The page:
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Search results for Entering A Safe Mirror When Logging In With Unionfs And Chroot

Linux

Entering A Safe Mirror When Logging In With Unionfs And Chroot

Post date: June 28, 2007, 00:06 Category: Miscellaneous Views: 2616 Comments
Tutorial quote: When reading a hint on the website of LinuxFromScratch I discovered the special capabilities of unionfs, specially in combination with chroot. Later I read a HowTo on a wikiwebsite of Gentoo, about entering a chrooted home directory when using a special script as shell. Combining these two brings me to using a chrooted environment, which you enter when logging in as a special user. This environment is an exact copy (mirror) of the system you are working on. Because you are in safe copy of the real system, you can do whatever you like, it will never change the system, everything stays inside the cache (the readwrite branch).
Debian

Bind chroot howto

Post date: April 12, 2005, 17:04 Category: Security Views: 2601 Comments
Tutorial quote: This document describes how to install the DNS server Bind on Debian so that it runs out of a chroot jail for security reasons.
Ubuntu

Snare and Splunk…full logging for everyone (Logs, manage them well on Ubuntu)

Post date: April 10, 2007, 05:04 Category: Security Views: 5309 Comments
Tutorial quote: How to set up splunk on a Ubuntu server and centralize all your logging needs with a very powerfull search engine...very nifty stuff.
Debian

How To Create A Local Debian/Ubuntu Mirror With apt-mirror

Post date: January 4, 2007, 20:01 Category: Miscellaneous Views: 3398 Comments
Tutorial quote: This tutorial shows how to create a Debian/Ubuntu mirror for your local network with the tool apt-mirror. Having a local Debian/Ubuntu mirror is good if you have to install multiple systems in your local network because then all needed packages can be downloaded over the fast LAN connection, thus saving your internet bandwidth.
Linux

Chrooting Apache

Post date: April 13, 2005, 00:04 Category: Security Views: 2733 Comments
Tutorial quote: The chroot daemon allows you to run a program and have it see a given directory as the root (/) directory. This effectively locks the process into its very own filesystem ("chroot jail") isolated from the real / filesystem. In this article we will look at how to install the Apache Web server in such an environment.
Ubuntu

Creating Backups With luckyBackup On An Ubuntu 9.04 Desktop

Post date: August 20, 2009, 11:08 Category: Desktop Views: 2460 Comments
Tutorial quote: This tutorial explains how to install and use luckyBackup on an Ubuntu 9.04 desktop. luckyBackup is an application for data back-up and synchronization powered by the rsync tool. It is simple to use, fast (transfers over only changes made and not all data), safe (keeps your data safe by checking all declared directories before proceeding in any data manipulation ), reliable and fully customizable.
CentOS

Settings up a SFTP Only Chroot Jail

Post date: December 13, 2007, 22:12 Category: Security Views: 7843 Comments
Tutorial quote: This tutorial describes how to set up a chroot jail (SFTP only) to allow your users to ONLY use sftp (no ssh/bash/…), and keep them stuck inside their own home directory. This tutorial is known to work on many other distributions as well as CentOS.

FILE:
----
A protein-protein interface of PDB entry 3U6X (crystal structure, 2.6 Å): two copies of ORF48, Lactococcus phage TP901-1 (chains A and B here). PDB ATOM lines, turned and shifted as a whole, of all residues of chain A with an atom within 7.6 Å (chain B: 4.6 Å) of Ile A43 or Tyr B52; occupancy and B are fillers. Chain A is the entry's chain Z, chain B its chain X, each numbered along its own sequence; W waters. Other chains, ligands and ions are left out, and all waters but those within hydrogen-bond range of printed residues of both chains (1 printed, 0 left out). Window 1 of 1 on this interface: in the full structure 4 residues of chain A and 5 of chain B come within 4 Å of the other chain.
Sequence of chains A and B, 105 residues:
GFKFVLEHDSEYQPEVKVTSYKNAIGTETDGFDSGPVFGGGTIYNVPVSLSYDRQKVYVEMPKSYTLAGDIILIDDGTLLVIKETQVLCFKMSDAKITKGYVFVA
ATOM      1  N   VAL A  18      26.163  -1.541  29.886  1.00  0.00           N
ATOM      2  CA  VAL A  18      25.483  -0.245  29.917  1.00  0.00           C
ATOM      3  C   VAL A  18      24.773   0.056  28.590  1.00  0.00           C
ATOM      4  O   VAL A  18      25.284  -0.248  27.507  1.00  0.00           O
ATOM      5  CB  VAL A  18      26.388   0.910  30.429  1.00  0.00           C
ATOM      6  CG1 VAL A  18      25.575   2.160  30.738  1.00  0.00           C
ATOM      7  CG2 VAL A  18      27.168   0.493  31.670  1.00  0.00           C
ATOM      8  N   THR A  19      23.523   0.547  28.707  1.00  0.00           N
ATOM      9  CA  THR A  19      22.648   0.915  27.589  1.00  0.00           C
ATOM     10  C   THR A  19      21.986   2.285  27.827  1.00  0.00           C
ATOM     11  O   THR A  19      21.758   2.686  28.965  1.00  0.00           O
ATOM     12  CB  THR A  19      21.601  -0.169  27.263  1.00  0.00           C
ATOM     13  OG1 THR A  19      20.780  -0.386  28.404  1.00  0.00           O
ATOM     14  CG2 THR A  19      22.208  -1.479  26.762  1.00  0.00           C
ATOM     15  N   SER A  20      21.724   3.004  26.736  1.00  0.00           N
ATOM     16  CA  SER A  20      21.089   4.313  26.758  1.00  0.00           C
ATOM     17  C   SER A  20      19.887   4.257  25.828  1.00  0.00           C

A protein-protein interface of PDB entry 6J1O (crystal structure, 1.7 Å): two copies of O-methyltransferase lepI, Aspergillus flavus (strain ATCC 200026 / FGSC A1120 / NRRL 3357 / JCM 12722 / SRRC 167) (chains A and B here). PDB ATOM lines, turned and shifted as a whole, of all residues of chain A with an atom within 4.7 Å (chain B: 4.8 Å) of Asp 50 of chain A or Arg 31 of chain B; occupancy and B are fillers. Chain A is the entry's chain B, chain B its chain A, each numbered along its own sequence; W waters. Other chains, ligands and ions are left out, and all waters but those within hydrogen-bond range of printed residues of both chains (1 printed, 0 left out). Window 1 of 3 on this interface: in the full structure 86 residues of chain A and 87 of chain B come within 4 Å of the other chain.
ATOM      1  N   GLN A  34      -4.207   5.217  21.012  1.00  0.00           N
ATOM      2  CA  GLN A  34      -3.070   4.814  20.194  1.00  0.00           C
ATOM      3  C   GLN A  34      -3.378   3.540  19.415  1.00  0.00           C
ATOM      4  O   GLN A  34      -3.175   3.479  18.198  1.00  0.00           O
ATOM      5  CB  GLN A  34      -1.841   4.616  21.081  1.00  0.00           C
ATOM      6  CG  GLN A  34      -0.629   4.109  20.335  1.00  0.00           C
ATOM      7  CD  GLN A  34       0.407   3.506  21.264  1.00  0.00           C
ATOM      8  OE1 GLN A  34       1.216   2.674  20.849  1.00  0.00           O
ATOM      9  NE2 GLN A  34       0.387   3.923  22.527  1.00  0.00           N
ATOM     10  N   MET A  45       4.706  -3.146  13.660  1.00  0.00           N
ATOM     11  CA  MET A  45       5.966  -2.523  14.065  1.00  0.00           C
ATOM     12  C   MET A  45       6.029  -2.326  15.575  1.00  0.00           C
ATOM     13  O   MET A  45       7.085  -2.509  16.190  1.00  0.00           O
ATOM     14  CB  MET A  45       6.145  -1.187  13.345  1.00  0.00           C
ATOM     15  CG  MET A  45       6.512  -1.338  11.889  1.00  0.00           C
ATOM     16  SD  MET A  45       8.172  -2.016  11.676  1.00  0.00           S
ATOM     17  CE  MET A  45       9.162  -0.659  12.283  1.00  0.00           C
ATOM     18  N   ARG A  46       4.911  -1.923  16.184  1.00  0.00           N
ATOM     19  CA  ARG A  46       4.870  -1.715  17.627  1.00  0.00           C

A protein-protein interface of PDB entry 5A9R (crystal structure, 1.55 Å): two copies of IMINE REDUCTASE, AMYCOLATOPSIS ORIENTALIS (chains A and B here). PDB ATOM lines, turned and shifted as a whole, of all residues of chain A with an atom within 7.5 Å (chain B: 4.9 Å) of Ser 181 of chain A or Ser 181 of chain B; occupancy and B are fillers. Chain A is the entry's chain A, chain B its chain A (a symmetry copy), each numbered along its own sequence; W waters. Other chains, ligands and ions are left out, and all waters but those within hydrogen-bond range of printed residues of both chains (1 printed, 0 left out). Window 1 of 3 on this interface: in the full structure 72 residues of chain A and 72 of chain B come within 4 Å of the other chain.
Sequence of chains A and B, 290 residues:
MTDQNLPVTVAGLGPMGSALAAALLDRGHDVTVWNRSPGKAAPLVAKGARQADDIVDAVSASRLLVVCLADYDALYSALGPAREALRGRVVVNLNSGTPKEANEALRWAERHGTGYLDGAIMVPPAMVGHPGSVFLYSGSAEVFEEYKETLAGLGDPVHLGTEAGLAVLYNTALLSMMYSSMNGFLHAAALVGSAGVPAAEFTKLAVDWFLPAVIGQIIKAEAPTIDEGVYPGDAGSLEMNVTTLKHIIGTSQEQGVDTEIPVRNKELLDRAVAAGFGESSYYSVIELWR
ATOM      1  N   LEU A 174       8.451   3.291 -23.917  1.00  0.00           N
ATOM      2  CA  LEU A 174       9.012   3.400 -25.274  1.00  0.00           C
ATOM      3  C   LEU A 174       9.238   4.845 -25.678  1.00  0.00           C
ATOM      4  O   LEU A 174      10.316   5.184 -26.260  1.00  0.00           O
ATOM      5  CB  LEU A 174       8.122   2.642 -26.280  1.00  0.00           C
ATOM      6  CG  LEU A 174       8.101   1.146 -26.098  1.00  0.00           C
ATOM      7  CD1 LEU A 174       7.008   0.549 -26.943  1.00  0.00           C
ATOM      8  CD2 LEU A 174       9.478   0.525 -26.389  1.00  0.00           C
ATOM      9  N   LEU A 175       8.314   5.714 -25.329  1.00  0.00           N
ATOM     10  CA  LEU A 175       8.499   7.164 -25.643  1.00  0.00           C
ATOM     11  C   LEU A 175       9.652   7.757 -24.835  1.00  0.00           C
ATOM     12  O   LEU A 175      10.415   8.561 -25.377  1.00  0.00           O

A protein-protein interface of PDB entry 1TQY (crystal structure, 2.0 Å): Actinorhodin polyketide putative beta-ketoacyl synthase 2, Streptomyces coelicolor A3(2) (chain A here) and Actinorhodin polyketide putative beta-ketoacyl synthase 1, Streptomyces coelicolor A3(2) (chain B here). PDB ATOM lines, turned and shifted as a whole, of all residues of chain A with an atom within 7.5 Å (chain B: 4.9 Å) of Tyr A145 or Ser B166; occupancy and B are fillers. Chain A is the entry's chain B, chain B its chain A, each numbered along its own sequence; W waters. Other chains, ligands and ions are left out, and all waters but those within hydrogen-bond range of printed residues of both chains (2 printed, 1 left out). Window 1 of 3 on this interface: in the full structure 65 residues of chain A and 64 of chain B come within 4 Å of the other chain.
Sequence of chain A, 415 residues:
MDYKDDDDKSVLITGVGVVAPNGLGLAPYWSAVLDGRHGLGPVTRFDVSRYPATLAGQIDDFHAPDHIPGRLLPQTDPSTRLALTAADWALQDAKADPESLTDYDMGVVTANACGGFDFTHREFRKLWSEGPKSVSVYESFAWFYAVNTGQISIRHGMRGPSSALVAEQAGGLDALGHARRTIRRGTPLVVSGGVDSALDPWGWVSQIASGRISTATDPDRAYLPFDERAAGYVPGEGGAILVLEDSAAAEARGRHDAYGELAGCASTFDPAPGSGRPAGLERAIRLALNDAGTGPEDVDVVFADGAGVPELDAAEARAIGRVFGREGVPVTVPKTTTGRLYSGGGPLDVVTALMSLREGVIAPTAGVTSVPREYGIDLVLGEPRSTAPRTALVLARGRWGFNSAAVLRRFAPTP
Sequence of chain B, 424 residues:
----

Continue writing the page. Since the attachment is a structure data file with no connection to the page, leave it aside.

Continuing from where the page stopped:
CentOS

Chroot jail SFTP only OpenSSH 5.x

Post date: May 5, 2008, 00:05 Category: Security Views: 9832 Comments
Tutorial quote: This tutorial describes how to set up a chroot jail (SFTP only) to allow your users to ONLY use sftp (no ssh/bash/), and keep them stuck inside their own home directory. This tutorial is known to work on many other distributions as well as CentOS.
This tutorial is for the 4.9-5.x updates of OpenSSH
Linux

Creating a safe directory with PAM and Encfs

Post date: June 7, 2006, 20:06 Category: Security Views: 3173 Comments
Tutorial quote: Now, in my network (and others) the credentials provided at login could (and should) be used by those programs. How can you retrieve these credentials, providing enough security?
With a the PAM modules pam_script it's possible to store the password in a file, which will be used by fusemb and mount.cifs to read the password from.

To achieve security, one could make the user logging in owner and deny read/write for anybody else. Remove this file when the user ends his/her session.
This is enough, for runtime. But I was wondering, but what if the system crashes, and the file with the credentials remains on the harddrive? Anybody who is able to mount this harddrive with for example a lifecd, can read this file!

That's why I was looking for a way to encrypt this file.

With encfs this is very possible! At run time it gives an interface to encrypted files and directories, which does only exist at runtime! When the system is not running, there are only encrypted files, useless when you do not know the key to it. And this key is exactly the (encrypted) password! That's why I've chosen for a combination of PAM and Encfs.
Linux

Filesystem snapshots with unionfs

Post date: July 2, 2005, 01:07 Category: System Views: 2853 Comments
Tutorial quote: Many times, you need to know how a certain filesystem looked like at some point in time, and you want to be able to roll back changes that happened to it after that point. While there are multiple solutions to achieve this goal, certainly one of them is to use filesystem snapshots.
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